Facebook is a tempting distraction. I have it open as a tab in my browser as I write this. And look, it’s showing that I have a new notification! I must see it, immediately. Facebook designed the site to make me feel that way. This doesn’t bode well for college students. If professionals, and even some professors, have a hard time resisting the lure of Facebook, then what chance do 18-year-olds have? New research suggests that the kids may be all right. A study of Facebook activity and grade-point averages suggests that students may learn to regulate their use of Facebook, both as a distraction from coursework and in their free time, as they move through college. Reynol Junco, an associate professor of education at Iowa State University, collected data from about 1,800 students at a four-year college. He found that students who spent a lot of time on Facebook while also trying to ... Read More

January 15, 2015, 02:34 PM ET

How to Ruin a Date With an Academic in 5 Words

Academic life can be lonely. Professors, postdocs, and doctoral students spend their lives holed up in libraries, labs, and lecture halls, becoming intimate with words and ideas that are liable to alienate them from other people, especially nonacademics. That can make dating awkward. The latest evidence of this has coalesced around the Twitter hashtag #RuinADateWithAnAcademicInFiveWords. Over the past day or so, people have been contributing phrases they say would raise red flags. In hundreds of tweets, clear themes have emerged. Apparently, a sure... Read More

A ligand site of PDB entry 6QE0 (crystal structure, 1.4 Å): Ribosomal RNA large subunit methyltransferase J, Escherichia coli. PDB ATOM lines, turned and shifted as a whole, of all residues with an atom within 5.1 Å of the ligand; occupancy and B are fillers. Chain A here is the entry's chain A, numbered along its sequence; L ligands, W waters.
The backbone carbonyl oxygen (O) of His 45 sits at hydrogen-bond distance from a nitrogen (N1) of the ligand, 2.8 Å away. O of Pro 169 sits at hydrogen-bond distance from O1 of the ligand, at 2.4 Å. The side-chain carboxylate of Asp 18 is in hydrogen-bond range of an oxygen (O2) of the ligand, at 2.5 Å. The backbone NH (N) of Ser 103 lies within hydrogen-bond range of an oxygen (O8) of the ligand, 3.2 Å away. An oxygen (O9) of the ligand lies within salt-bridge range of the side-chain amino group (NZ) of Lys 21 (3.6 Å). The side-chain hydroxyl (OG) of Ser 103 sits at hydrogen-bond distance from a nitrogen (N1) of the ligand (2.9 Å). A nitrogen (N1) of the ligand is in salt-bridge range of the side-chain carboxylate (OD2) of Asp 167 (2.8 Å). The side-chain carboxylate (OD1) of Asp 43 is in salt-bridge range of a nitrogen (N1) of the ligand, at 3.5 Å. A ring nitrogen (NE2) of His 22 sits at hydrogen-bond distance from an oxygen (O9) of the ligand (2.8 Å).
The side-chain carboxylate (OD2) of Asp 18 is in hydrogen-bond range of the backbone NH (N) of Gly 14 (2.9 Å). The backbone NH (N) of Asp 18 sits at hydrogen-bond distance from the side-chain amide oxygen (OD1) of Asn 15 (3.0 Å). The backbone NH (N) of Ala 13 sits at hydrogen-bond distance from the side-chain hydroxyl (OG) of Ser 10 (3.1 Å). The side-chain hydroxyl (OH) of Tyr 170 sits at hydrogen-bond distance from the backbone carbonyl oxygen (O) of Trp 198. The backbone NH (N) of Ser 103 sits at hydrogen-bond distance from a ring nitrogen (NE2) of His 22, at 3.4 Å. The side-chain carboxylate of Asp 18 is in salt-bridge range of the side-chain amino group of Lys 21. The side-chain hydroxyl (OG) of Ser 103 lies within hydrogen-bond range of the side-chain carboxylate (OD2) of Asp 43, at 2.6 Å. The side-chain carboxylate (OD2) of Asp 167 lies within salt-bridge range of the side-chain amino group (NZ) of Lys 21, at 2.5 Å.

January 13, 2015, 04:55 AM ET

Obama Proposes Bill to Protect Student Data, but Not in Higher Education

The abundance of data being collected on students has been celebrated as an opportunity to “personalize” education. But privacy advocates have long warned that digital paper trails might leave today’s students exposed if their personal information fell into the wrong hands. The White House announced on Monday that it would be taking up the cause of student privacy, pushing legislation that would “prevent companies from selling student data to third parties for purposes unrelated to the educational mission,” according to a news release. However, the bill, called the Student Digital Privacy Act, would focus on students in elementary and secondary schools, not college students, according to Obama-administration officials. In a speech at the headquarters of the Federal Trade Commission, President Obama pitched the Student Digital Privacy Act as a measure to keep companies from... Read More

January 6, 2015, 04:56 AM ET

In STEM Courses, a Gender Gap in Online Class Discussions

Women and men behave differently in online class discussions, at least in science, engineering, and computer-science courses, according to a new study conducted by Piazza Technologies, a company that makes a digital class-participation tool. The company found that women use its program, called Piazza, to ask more questions than do their male peers, but that they answer fewer questions. When women do answer, they are more likely to answer anonymously. The findings come in the midst of an online debate about male privilege in the sciences. Part of Piazza's mission is to level the playing field for men and women in academic environments. Piazza is an online discussion platform that professors at more than 1,000 colleges use to encourage students to ask questions of and answer questions for their classmates. Participation is usually optional, although some professors track students’ use... Read More